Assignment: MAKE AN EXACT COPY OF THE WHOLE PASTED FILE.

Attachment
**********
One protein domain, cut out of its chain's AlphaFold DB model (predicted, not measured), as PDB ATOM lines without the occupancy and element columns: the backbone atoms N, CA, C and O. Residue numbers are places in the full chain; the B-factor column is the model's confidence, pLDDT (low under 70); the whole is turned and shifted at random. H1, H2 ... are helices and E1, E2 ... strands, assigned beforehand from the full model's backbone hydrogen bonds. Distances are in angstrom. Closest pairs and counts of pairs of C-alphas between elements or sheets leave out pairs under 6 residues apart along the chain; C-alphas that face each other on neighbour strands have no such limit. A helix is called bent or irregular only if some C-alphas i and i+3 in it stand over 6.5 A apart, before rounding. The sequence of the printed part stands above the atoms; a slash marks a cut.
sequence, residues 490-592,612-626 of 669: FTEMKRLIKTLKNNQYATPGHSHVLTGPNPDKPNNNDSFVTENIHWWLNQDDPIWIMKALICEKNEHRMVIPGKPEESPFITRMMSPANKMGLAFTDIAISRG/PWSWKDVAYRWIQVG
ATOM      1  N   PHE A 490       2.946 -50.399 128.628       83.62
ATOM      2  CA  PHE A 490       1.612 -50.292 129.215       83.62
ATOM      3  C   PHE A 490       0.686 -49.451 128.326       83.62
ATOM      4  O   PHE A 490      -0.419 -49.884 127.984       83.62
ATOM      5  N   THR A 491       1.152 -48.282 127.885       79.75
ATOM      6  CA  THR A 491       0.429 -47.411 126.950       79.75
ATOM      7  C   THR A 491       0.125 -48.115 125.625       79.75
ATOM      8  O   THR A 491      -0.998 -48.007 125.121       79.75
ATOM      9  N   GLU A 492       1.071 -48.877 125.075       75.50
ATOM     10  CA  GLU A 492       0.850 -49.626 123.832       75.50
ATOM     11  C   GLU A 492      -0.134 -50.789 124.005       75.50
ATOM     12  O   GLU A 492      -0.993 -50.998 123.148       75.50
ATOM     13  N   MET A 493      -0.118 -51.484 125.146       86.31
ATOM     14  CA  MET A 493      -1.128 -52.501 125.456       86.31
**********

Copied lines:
One protein domain, cut out of its chain's AlphaFold DB model (predicted, not measured), as PDB ATOM lines without the occupancy and element columns: the backbone atoms N, CA, C and O. Residue numbers are places in the full chain; the B-factor column is the model's confidence, pLDDT (low under 70); the whole is turned and shifted at random. H1, H2 ... are helices and E1, E2 ... strands, assigned beforehand from the full model's backbone hydrogen bonds. Distances are in angstrom. Closest pairs and counts of pairs of C-alphas between elements or sheets leave out pairs under 6 residues apart along the chain; C-alphas that face each other on neighbour strands have no such limit. A helix is called bent or irregular only if some C-alphas i and i+3 in it stand over 6.5 A apart, before rounding. The sequence of the printed part stands above the atoms; a slash marks a cut.
sequence, residues 490-592,612-626 of 669: FTEMKRLIKTLKNNQYATPGHSHVLTGPNPDKPNNNDSFVTENIHWWLNQDDPIWIMKALICEKNEHRMVIPGKPEESPFITRMMSPANKMGLAFTDIAISRG/PWSWKDVAYRWIQVG
ATOM      1  N   PHE A 490       2.946 -50.399 128.628       83.62
ATOM      2  CA  PHE A 490       1.612 -50.292 129.215       83.62
ATOM      3  C   PHE A 490       0.686 -49.451 128.326       83.62
ATOM      4  O   PHE A 490      -0.419 -49.884 127.984       83.62
ATOM      5  N   THR A 491       1.152 -48.282 127.885       79.75
ATOM      6  CA  THR A 491       0.429 -47.411 126.950       79.75
ATOM      7  C   THR A 491       0.125 -48.115 125.625       79.75
ATOM      8  O   THR A 491      -0.998 -48.007 125.121       79.75
ATOM      9  N   GLU A 492       1.071 -48.877 125.075       75.50
ATOM     10  CA  GLU A 492       0.850 -49.626 123.832       75.50
ATOM     11  C   GLU A 492      -0.134 -50.789 124.005       75.50
ATOM     12  O   GLU A 492      -0.993 -50.998 123.148       75.50
ATOM     13  N   MET A 493      -0.118 -51.484 125.146       86.31
ATOM     14  CA  MET A 493      -1.128 -52.501 125.456       86.31